it takes a planet: the links between health and environment

When the earth is sick and polluted, human health is impossible…. To heal ourselves we must heal our planet, and to heal our planet we must heal ourselves.

— Bobby McLeod (Koori activist, aboriginal)

Next Thursday, April 2nd, at the American Museum of Natural History there’s a free panel discussion on the link between health and the environment. Full details below:

What: It Takes a Planet: Connecting the Health of People and Nature
A conversation about the links between health and the environment, moderated by Julie Burstein of Public Radio International’s Studio 360

When: Thursday, April 2, 7–8:30 pm

Where: American Museum of Natural History, LeFrak Theater, first floor
(Please use the Museum’s West 77th Street entrance between Central Park West and Columbus Avenue.)

Who: The interconnectedness of human health and the environment, as well as the ability to respond to crises in both areas, will frame a conversation moderated by WNYC and Public Radio International’s Julie Burstein. Participants include:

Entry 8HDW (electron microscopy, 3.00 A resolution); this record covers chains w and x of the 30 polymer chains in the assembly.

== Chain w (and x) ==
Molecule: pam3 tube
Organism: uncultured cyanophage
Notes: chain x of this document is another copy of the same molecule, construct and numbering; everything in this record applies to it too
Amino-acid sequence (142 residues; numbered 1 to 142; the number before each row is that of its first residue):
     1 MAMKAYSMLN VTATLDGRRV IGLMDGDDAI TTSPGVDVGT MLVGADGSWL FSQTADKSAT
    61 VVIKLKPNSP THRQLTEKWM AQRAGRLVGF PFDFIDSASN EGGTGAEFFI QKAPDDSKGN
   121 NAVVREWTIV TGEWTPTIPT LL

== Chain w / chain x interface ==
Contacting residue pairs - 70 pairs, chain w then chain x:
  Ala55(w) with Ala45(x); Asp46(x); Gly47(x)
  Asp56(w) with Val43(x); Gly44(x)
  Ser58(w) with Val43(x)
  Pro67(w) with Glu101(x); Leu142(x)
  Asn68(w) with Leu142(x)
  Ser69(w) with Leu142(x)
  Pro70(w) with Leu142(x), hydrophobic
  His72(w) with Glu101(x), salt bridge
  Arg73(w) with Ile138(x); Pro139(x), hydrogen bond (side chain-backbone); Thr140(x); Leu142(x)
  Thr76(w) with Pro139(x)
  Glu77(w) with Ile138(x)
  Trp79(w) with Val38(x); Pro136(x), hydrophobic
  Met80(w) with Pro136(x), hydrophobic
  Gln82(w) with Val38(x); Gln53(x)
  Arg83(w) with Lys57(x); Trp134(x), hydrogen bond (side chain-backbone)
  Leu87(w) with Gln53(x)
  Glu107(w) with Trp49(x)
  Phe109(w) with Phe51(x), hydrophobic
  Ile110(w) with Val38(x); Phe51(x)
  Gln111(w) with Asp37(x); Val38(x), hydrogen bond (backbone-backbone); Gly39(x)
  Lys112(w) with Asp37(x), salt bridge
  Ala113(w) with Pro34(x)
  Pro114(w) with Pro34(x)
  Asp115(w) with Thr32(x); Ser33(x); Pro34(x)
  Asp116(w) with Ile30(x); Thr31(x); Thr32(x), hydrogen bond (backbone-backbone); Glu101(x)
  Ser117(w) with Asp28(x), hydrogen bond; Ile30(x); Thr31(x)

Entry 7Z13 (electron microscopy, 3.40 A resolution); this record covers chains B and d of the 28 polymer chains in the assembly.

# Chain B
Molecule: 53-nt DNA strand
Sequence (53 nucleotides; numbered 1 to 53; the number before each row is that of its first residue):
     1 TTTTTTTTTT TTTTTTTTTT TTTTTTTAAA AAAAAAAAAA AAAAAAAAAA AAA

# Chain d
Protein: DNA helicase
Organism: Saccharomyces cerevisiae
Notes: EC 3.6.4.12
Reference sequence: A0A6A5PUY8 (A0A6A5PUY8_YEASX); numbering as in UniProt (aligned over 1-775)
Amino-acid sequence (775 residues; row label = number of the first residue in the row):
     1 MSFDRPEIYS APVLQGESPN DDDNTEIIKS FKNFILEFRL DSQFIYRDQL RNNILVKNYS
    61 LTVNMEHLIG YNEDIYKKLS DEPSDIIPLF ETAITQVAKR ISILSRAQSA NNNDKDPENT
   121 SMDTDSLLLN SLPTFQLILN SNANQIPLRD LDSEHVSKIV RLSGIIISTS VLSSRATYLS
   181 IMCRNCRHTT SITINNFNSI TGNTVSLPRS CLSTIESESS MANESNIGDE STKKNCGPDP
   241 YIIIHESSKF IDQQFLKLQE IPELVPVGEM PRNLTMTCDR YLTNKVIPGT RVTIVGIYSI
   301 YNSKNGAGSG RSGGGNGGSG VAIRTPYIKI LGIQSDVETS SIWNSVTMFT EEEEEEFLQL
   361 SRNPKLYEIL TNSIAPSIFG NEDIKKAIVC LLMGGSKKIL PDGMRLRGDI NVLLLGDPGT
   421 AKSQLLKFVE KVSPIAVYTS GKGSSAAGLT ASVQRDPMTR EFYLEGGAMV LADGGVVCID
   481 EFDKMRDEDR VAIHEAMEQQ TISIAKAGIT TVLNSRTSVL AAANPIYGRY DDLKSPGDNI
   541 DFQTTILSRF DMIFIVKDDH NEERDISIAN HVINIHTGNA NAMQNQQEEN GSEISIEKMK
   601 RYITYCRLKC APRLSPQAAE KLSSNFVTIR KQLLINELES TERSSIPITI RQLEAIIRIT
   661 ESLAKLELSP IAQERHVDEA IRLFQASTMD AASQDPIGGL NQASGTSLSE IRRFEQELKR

• Peter Daszak, President,Wildlife Trust, and Executive Director, Consortium for Conservation Medicine
  • Peggy M. Shepard, Executive Director and Co-founder of West Harlem Environmental Action, Inc. (WE ACT)
  • Walter Mugdan, Director, Region 2, Emergency and Remedial Response Division, U. S. Environmental Protection Agency
  • Michael J. Novacek, the Museum Senior Vice President and Provost of Science, will introduce the program

The 2009 Mack Lipkin Man and Nature Series Panel Discussion honors the late physician Mack Lipkin, Sr., who dedicated his life and career to advancing the most humane and caring practice of medicine, and was an inspiration to a generation of medical students and physicians. The discussion is held in conjunction with an annual symposium coordinated by the Museum’s Center for Biodiversity and Conservation; this year’s symposium is titled Exploring the Dynamic Relationship Between Health and the Environment ( and will be held April 2– 3, 2009.

Admission: Free


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